Gary Jackson: Fire When Ready Pottery
A Chicago potter’s somewhat slanted view of clay & play
Categories: classes, pottery, process, production

So… on the first night of my Beginning Wheelthrowing class, I asked my students
what they hoped to get out of class. What they wanted to learn. What they wanted
to make. One of my brand new beginners said she wanted to make a butter dish.
I explained to Abby that they are typically handbuilt, and not wheelthrown…
but I was willing to take on the challenge! Last night, we tackled the butter dish!

But before I could teach it… I had to learn how to make them myself!
I had never made them before and questioned how to make them “my own.”
So with some measurements, some textures and some basic handbuilding skills…
these are the first two! The first “prototypes” now in the drying stage.

By the way… Abby made her first butter dish last night – and was VERY excited!!!


C. Yalater

February 25th, 2010

Those are very good! I like the curlicue handle of the back dish. The Cambridge Pottery Festival has a butter dish competition, named for the late Don Fuchs. I don’t know if you ever met him, but he was very nice, and you may have a connection to him through Steven Hill. The pottery world can be small sometimes! Anyway, keep up the great work Gary, and keep putting out the best pottery blog in the blogosphere!

February 25th, 2010

WOW – thanks for the “blogosphere endorsement”!!! There’s a LOT of blogs out there… I’m so glad you’ve found mine! And I will definitely ask Steven about Don Fuchs. I’m always amazed at how small our little pottery world really is!!!

February 25th, 2010

Google some images of Victoria Christen’s butter dishes. She throws a cylinder and cuts in half for the top, then handbuilds the bottom. I had an instructor demo this method, much fun to make!

February 25th, 2010

HEY TRACEY – I just looked at Victoria’s butter dishes. They’re adorable. A lot of personality coming through – quite whimsical. Thanks for the suggestion!

Rob Lorenz

February 25th, 2010

I’ve never really been a big fan of butter dishes, but those look great! Your student COULD make a thrown butter dish by throwing an open bottomed cylinder, squeezing it into an oval, then hand building a base and lid. If you were a stickler for the throwing part of your class, that is.

February 25th, 2010

ROB – I’m sure the more you read my blog, you’ll start to realize that I am not a stickler. Except for keeping it fun! I actually enjoy showing my class some basic handbuilding skills that they’ll be able to use later in their “clay career.” Coils, slabs, attachments, textures, etc. and the “butter dish challenge” was the perfect opportunity. I would hate for any of my students to think that they can ONLY make things on the wheel. I’d rather they have a few more “tools” under their belts. Love the idea of the oval-thrown dish, with handbuilt tops & plates… maybe next session?! Thanks for the suggestion.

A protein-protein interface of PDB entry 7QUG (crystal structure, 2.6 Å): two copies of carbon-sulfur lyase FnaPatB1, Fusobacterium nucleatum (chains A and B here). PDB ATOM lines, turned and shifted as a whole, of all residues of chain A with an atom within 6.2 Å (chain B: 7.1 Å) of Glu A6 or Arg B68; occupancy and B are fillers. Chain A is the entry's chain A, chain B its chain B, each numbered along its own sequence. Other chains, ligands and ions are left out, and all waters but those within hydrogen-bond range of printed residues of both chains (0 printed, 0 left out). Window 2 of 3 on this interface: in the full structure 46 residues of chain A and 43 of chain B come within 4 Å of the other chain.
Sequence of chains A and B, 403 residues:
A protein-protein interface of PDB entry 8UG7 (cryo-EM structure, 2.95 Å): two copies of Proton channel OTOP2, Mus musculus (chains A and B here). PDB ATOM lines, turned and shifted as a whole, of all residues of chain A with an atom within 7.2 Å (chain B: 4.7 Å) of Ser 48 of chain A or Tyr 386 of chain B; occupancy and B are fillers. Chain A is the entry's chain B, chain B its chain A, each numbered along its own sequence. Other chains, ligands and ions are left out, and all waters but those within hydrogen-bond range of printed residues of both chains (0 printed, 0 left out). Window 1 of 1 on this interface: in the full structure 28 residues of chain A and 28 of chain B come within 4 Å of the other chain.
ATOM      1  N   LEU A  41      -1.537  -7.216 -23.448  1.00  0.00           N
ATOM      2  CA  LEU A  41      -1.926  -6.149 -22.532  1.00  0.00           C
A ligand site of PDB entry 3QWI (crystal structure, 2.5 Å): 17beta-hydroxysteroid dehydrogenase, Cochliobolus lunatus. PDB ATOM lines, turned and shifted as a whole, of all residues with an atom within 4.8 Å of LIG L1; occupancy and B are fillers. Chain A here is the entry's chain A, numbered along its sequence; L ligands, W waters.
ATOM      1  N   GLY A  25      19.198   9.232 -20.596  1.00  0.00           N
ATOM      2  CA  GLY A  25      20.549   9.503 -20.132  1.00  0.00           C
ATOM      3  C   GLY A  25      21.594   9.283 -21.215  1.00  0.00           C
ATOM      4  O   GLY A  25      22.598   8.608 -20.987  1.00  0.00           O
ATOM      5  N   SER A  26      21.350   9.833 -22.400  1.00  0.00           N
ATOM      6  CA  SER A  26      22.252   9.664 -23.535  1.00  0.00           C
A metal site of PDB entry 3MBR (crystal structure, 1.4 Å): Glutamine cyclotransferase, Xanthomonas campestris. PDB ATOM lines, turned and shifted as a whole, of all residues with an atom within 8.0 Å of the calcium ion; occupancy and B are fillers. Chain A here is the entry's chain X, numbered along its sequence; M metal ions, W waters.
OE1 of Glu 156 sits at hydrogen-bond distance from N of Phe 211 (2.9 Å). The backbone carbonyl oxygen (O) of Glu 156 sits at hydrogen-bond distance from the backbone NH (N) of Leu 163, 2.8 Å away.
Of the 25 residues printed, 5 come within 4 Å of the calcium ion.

March 2nd, 2014

I have tried this but didn’t account for shrinkage so I couldn’t use it. How do I calculate this so my butter will fit?

March 5th, 2014

JACKIE – It all depends on what kind of clay you’re using… and more importantly, what the shrinkage rate is for that clay body. I know that my clay shrinks about 14% from start to finish. So I can measure the stick of butter, multiply it by 1.14, add a bit of air space and that’s my finished interior dimension. Your clay supplier should be able to give you an idea of your clay’s shrinkage rate… or do a test piece. Make a slab and cut it to a perfect square like 5″x5″. Fire it as normal and then measure it again to calculate the difference and shrinkage from start to finish. I know it’s a bit of math… not my favorite subject either!!!

Barb Smith

June 11th, 2014

OMG, do you sell butter dishes???? It is amazingly difficult to get a covered butter dish that isn’t too small. I’ve been scouring the web for hours and days, and all of the ones I find say that they are so small that unless you put the lid on exactly right, the butter gets smeared and smushed by the lid. If you make larger than average butter dishes (for the regular american stick of butter, but just not super slim) I would LOVE to buy one. Just let me know. Thanks! Barb

June 30th, 2014

HEY BARB – I don’t make a lot of butter dishes. They’re a lot of work… and not many people seem to use them these days. But I’ve been considering “revisiting” them again, as well as French Butter Crocks. I’m sure you’ll see some new blog posts about them when they make a return. Maybe in time for the holidays??? Thanks for checking in…

Leave a Comment